The Confusion over Wijeweera’s Last Hour: Two State Notices and Dissenters from the Margins.

On November 13th 1989, the Sri Lankan state publicized the death of the then-JVP leader Rohana Wijeweera. Details outlined in the notice contradicted the contents of a parallel communique issued on the same matter by the commander of the military. This clash of abnormality which came within the first twelve hours of Wijeweera’s death is symptomatic and symbolic of the many befuddling distortions, convolutions and contradictions that exist within the state’s ‘history’ of that unruly time. Either facts were deliberately confused to sustain a climate of uncertainty. Or else, there was no longer a regard for record or detail. In the last months of 1989, the country had entered a phase where records or documents meant quite little.

Rohana Wijeweera_3

Based on the statements made by the government and the military, journalist Iqbal Athas files a report in which he alludes to “high ranking government sources” who claimed Wijeweera to have been killed. According to this source, the JVP supremo had met his end “in a pre-dawn raid by elite army troops on a tea estate near the central town of Gampola”. In the second statement, coming from “an army commander”, it is claim that “the rebel leader was killed by troops in a Colombo hideout after one of his colleagues opened fire” (Athas, ‘Rebel Leader Captured, shot dead’). Indeed, even at the point of reporting, Athas himself knew that at least one of these versions – perhaps, even both – were untrue: that these were restructurings fit for the reading of society. Athas betrays his knowledge of what is obvious by placing side by side the conflicting sources; thereby, amplifying what is glaring and incongruous. He reports that army commander Lt. Col. Hamilton Wanasinghe had “interrogated Wijeweera”, who – it is admitted – has ‘volunteered’ to make a videotape appeal to the JVP rebels to surrender arms; after which he had agreed to lead the security forces to “a hideout in the city” where “JVP politburo member H.B. Herath was discovered”.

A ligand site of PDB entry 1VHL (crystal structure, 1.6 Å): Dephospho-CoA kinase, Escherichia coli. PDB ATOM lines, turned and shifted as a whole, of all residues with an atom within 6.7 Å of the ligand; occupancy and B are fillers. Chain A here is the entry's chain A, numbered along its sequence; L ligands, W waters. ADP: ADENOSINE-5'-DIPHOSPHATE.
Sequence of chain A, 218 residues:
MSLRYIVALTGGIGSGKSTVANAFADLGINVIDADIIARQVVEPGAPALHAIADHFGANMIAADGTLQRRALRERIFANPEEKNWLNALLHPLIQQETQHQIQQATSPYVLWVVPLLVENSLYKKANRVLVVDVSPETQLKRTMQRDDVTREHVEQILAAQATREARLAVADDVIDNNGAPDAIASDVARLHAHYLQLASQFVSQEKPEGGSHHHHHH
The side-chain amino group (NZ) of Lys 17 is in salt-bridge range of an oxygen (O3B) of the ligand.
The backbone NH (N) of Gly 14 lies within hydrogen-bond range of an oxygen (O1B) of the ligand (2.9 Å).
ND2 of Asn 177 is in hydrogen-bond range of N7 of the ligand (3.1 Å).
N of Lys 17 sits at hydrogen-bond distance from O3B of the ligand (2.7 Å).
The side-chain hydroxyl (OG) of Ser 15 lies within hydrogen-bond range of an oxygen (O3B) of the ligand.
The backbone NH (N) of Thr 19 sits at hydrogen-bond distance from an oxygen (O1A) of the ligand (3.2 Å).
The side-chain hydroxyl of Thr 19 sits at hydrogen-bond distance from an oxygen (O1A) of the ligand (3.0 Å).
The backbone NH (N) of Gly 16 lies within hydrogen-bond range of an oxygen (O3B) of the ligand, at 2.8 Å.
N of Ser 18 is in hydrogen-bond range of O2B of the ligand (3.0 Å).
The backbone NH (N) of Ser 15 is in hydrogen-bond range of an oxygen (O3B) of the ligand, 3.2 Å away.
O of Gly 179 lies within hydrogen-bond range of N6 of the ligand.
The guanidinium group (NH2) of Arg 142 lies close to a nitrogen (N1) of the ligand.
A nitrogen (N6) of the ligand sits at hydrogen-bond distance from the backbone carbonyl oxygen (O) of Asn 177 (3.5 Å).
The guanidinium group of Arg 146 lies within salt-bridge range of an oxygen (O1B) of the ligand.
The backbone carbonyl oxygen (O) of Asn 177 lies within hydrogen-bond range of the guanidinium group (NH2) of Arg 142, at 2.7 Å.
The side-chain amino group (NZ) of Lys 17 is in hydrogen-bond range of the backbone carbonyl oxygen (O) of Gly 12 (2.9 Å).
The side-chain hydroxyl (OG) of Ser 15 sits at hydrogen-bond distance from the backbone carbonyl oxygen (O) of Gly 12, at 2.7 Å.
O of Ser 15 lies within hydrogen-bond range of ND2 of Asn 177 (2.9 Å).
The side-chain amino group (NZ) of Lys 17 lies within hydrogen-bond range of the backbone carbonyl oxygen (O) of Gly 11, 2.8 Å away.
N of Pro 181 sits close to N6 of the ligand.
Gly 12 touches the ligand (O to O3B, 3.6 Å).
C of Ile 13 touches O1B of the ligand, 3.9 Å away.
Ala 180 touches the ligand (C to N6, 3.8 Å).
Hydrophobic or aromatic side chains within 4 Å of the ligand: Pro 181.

The ‘facts’ of this ‘discovery of Herath’ ends with the following inevitable conclusion:

Mr. H.B Herath handed over certain articles and pretending to search for more articles, suddenly pulled out a weapon and fired in the direction of Mr. Rohana Wijeweera… Security force personnel began shooting and both radicals died of bullet wounds… the bodies were immediately cremated’ (Athas, ‘Rebel Leader Captured, shot dead’)


By firing thus, H.B Herath – politburo member and leading organizer of the JVP among students – had introduced to Sri Lankan Police and military history a ‘plot stereotype’ that, with intermission, is in use to this very day: the ‘suspect’ who leads the law to ‘a hidden safe-house’, (from somewhere) miraculously draws a weapon, and is shot to death in the cross-fire, while Iqbal Athas’ reporting, at best, demonstrates creative and responsible journalism under the barrel of a smoke-trailing gun. Over the past three decades, subsequent ‘versions’ of Wijeweera’s death have become public even though the actual men behind his killing have – to degrees – been left in the dark. Among these contesting ‘truths’ postmortem, the more commonly accepted view is that Wijeweera, being taken away to the Colombo Golf Course, was shot to death and that his body was then cremated at Borella Cemetery which is adjacent.

Com H[1].B. Herath
HB Herath
Twenty eight years later, in 2017, Sanjeewa Fernando, a columnist of the ‘Daily Mirror’, in an article titled “Wijeweera and the nation’s lost brigade” (published November 15th, 2017) writes in open dismissal of the state report of Wijeweera perishing in a shootout. Fernando calls this fabrication a “fairytale account”. As these frontline leaders did not die in battle but in incarceration, Fernando insists that they were “assassinated in state custody”: an act for which the state was “technically and legally…responsible”. The circumstances of Wijeweera’s death have occupied the central imagination of the insurrection’s counter-narrative. For instance, in his discussion in Ja.Vi.Pe Sangavunu Ithihasayen Bindhak – II (From the Hidden History of the JVP – II), Rohitha Munasinghe re-visualizes what ‘may have occurred’ during Wijeweera’s last hours. Here, Munasinghe relies on comparative ‘versions’ of the events purported to have taken place, including the sworn statement of Indrananda de Silva – the military photographer who had been assigned the task of taking photographs of Wijeweera – who was later identified as a JVP plant within the military. A subsequent court martial process convicted de Silva to a fifteen year sentence after which – upon being freed – he entered politics through the JVP ticket.